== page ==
Nile Take Us on a Headbanging Journey Through Antiquity
Dallas Toler-Wade of Nile
The City National Grove of Anaheim
While almost all death metal bands churn out lyrical content relating to the macabre, Satanism, zombies, gore and pathology, Nile is one of few bands who go against the grain since the band was conceived in South Carolina in 1993. With a bludgeoning use of double guitars and vocalists, the music brings to life the mythology, rituals of the ancient Egypt. The music is just as fast, uncompromising and conveys a sense of intensity that is matched by only a few other death metal artists.
Comprised of vocalist/guitarists Karl Sanders and Dallas Toler-Wade, Nile is rounded out by bassist Brad Parris, and one of the most extreme and insanely fast drummers in all of death metal, George Kollias. The band’s recent tour, celebrating the recent album from July, What Should Not Be Unearthed stopped at the Grove of Anaheim on Wednesday for fans to catch this super talented and intense extreme metal band live in action.
Just a few minutes after 10 p.m., the crowd had grown more dense and squeezed into the two front areas in front of the stage. As the green log of the band’s logo and symbol of the Key of the Nile were projected behind the band, instant death metal shredding began to commence.
Nile’s music is so technical, neck-breaking and eardrum-destroying, but it is this brutality that leaves fans are left in awe during their live performances. The drumming of Kollias is utterly insane to witness, and at certain moments the darkness and antiquity and musical spirit actually leap out from sound waves pounding from the drum set, at an inhuman speed.
Sander and Toler-Wade’s vocals are also demonic and guttural invoking possession of demons, but the songs are not about the conventional Devil, but ancient mysticism, battles, death ceremonies, deities, and incantations of ancient Egypt.
For one hour, the band played at least one song off of each eight albums released, including fan favorites, "What Should Not Be Unearthed,"‘Ithyphallic.," "Defiling the Gates of Ishtar," and "Black Seeds of Vengeance." For an hour, fans at the Grove were presented with some of the most complex, and utterly extreme music the universe has to offer, which took listeners on a journey through antiquity and into the face of the Sun God, down into pyramids, shrines and tombs of the Egyptian civilization. This is unrelenting death metal music with some actual historical value to the discipline of Egyptology and ancient archaeology.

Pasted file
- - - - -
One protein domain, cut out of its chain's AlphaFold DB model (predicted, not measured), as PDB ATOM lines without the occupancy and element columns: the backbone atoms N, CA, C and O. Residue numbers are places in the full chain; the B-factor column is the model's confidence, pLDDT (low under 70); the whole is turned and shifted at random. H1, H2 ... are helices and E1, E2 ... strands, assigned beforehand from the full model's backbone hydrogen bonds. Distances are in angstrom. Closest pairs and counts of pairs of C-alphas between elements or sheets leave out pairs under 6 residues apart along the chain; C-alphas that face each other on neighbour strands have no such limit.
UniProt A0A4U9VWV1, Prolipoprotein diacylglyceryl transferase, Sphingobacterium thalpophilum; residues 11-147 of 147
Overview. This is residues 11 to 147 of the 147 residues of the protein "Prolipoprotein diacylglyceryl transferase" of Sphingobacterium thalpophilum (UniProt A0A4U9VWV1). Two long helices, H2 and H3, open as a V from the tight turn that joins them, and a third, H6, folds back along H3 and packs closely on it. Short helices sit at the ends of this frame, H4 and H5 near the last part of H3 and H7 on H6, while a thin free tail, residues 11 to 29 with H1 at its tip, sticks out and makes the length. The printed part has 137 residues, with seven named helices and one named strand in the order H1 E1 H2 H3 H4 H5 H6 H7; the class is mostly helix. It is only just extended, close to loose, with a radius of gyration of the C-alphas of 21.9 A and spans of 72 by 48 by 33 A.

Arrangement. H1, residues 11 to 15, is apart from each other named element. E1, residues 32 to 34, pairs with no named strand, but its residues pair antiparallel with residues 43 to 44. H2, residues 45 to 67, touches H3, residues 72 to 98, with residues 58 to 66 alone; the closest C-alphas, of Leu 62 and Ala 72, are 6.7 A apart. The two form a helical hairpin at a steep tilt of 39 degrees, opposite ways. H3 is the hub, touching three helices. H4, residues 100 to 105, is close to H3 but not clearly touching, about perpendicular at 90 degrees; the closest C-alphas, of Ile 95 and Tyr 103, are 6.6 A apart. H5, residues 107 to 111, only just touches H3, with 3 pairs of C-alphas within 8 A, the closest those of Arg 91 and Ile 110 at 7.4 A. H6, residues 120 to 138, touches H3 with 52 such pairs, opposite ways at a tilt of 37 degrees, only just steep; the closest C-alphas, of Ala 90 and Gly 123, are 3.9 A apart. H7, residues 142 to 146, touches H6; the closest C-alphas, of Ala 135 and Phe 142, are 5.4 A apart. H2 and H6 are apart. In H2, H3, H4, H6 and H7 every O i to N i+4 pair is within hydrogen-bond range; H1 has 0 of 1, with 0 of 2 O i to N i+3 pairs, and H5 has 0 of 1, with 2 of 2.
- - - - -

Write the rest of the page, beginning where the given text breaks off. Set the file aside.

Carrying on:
The only unfortunate part of the night was the light turnout. The venue was not empty. But half full. With a lot of space in the back, fans at the show were treated to very short lines for the restroom and to buy beer, but the intensity of the show could have been perhaps a bit more charged had the venue been a bit smaller, or more people shown up on a Wednesday night.
The Obsveratory might have been a better fit for this show, in retrospect. Despite this, fans were still banging their fists and heads to the music, as they moshed to unbelievably fast and dark music that summoned up ancient rites and primeval spirits of ancient Egypt and Mesopotamia.
Opening bands LA area opening bands Letumn Ascensus brought out another brutality laced warm up with a heavy dose guttural and raw black death metal, with an anti-established religion sentiment, that fans seemed to appreciate. Lake Forrest’s thematic black metal band Empyrean Throne also warmed the crowd up with a very ritualistic set of black metal that included a makeshift altar and bones of a baphomet. LA area band Tormenter was the first band on, and though a handful of people were there, the band’s old school thrash was sweet, but like the other two openers, too short, at less than half an hour long.
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